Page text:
This is a problem that the Non Profit subsection of the Tax Section of the California Bar has been urging the government to change for a long time.
Any for-profit corporation can use Internal Revenue Code (IRC) provisions 300 et seq. to reorganize in a different state and take all their old attributes.
With 501's, when you start in another state, you start all over again, including applying for 501(c) status afresh.
The real question is why do you want to move it? You can ease the transition by seeking permission for and registering it in VA to do nonprofit activities (such as fund raising). Then, start a VA charity, apply for recognition and ease the burdens over with time.
There are other options just coming on line for joint venture, contractual relations and the like that you can employ to "ease" it over.
Non profits are so increadibly inexpensive to maintain in idling position, you may want to leave the california nonprofit running so that you can fund-raise here.
The choices are not simple, but they have their up-side. Eventually, all nonprofits want to fund raise on the internet but have a problem where they are not licensed to fundraise in other jurisdictions. Why not look at VA as your second state on the way to filling your slate of 50 states?
I wonder if IRS / congress will ever create a reorganization statute for nonprofits????
Curt Harrington Patent & Tax Law Attorney Certified Tax Specialist by the California Board of Legal Specialization PATENTAX.COM This communication is general information and not legal advice, and does not create an attorney-client relationship. This communication should not be relied upon as any type of legal advice. Please note that no attorney-client relationship exists between the sender and the recipient of this message in the absence of either (1) a signed fee contract and (2) remission of an agreed-upon retainer. Absent such an agreement and retainer, I am not engaged by you as an attorney, nor is any other member of my law firm.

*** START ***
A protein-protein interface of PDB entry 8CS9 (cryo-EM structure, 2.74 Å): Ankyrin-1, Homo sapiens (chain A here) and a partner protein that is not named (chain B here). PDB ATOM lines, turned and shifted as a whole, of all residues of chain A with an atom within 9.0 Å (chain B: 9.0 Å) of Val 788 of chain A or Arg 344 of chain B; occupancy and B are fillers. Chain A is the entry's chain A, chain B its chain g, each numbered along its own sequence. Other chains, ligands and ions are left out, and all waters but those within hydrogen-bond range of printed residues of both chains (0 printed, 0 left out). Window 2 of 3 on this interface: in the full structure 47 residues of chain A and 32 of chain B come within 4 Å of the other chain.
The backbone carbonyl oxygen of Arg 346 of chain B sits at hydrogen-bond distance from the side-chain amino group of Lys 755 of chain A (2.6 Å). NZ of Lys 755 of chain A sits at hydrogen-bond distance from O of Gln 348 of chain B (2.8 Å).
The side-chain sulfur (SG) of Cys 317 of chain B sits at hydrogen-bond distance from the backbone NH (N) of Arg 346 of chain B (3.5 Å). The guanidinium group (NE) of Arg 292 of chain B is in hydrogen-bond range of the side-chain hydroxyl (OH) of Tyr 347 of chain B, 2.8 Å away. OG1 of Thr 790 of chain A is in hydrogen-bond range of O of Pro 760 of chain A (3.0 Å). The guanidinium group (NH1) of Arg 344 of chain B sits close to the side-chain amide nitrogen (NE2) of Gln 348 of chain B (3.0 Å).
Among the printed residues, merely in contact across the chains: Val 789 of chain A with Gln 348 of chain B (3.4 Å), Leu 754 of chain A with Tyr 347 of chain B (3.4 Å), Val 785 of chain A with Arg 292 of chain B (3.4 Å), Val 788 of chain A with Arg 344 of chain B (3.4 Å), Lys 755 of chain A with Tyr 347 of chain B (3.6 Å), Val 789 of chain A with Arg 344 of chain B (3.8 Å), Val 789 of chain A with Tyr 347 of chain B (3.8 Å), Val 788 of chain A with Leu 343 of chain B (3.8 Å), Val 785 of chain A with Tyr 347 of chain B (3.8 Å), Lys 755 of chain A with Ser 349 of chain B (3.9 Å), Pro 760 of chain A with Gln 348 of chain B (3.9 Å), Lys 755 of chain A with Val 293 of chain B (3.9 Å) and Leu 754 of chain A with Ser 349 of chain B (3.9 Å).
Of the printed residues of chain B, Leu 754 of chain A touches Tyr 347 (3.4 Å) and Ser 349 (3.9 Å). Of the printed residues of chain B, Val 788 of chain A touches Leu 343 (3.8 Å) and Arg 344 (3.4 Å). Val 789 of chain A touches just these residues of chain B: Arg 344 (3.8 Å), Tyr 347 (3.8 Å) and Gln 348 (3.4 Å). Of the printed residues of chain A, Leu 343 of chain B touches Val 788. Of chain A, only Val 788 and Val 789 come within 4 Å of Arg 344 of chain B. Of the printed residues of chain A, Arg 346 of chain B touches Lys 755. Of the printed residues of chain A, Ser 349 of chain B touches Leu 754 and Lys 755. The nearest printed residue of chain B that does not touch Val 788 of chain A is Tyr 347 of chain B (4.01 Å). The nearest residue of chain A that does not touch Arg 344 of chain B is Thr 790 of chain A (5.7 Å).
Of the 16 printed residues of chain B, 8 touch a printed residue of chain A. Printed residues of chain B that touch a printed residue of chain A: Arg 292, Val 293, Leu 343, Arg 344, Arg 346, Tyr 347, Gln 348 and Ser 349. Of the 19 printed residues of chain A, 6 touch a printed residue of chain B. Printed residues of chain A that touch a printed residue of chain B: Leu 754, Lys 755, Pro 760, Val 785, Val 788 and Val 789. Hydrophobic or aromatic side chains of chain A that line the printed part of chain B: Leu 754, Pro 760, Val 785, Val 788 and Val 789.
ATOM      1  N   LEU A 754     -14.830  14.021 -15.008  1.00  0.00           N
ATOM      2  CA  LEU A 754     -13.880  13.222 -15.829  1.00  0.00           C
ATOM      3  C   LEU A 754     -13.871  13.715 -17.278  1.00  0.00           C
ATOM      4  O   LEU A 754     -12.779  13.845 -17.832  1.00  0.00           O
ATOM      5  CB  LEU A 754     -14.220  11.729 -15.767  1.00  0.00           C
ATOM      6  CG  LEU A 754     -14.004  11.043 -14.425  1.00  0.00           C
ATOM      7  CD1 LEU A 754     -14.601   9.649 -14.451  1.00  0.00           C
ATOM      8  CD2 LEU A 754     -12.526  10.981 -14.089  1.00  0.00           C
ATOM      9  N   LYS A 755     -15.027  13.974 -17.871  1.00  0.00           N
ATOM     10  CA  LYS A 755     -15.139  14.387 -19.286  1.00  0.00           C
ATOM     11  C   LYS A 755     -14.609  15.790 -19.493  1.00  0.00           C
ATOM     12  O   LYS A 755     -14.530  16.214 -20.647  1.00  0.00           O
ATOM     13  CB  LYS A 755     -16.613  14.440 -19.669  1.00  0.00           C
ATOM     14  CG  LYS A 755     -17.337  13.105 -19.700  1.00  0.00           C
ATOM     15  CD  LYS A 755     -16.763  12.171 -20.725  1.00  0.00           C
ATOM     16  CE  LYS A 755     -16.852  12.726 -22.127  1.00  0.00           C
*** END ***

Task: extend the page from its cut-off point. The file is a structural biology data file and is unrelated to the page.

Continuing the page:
You may be able to simply reincorporate in Virginia. This involves filing dissolution or similar documents in CA and organizational documents in VA. You then simply advise the IRS of the change of address.
Alternatively, if you cannot simply reincorporate, you could sell the assets of the old corporation to the new one and dissolve the old one.
In short, you should be able to have continuity and you should not lose your 501(c)((3) status if you are transferring from one non profit to the other or better yet reincorporating the old one in a new state.
I agree that this is a quirky situation in that so much of the entity's ability to qualify as a 501(c)(3) depends on the state filing documents. They use state law in many ways to control how the entity can be used. So if they did not scrutinize a new state filing to the level of basically forcing a person to apply for 501(c)(3) all over again, people could just end-run one of the ways that the IRS limits the use of the entity for non-approved purposes.
I would seek the advice of an actual attorney to look into ways that accomplish your goals with the least administrative costs. You are correct, in a perfect world, you would like to avoid filing in both states, but going through the Form 1023 process is also costly.
In the long run it really depends on your vision. The previous post about seeking authority seems like the best move at this time. Considering the fact that you set up in California and now ant to operate in Virginia I would hesitate to start up a new organization and shut down another. What if your future brings opportunities somewhere else? Are you sure you will have no ties to California whatsoever? If you are sure of what you want and do not want to stay connected to California then you will have to "start over."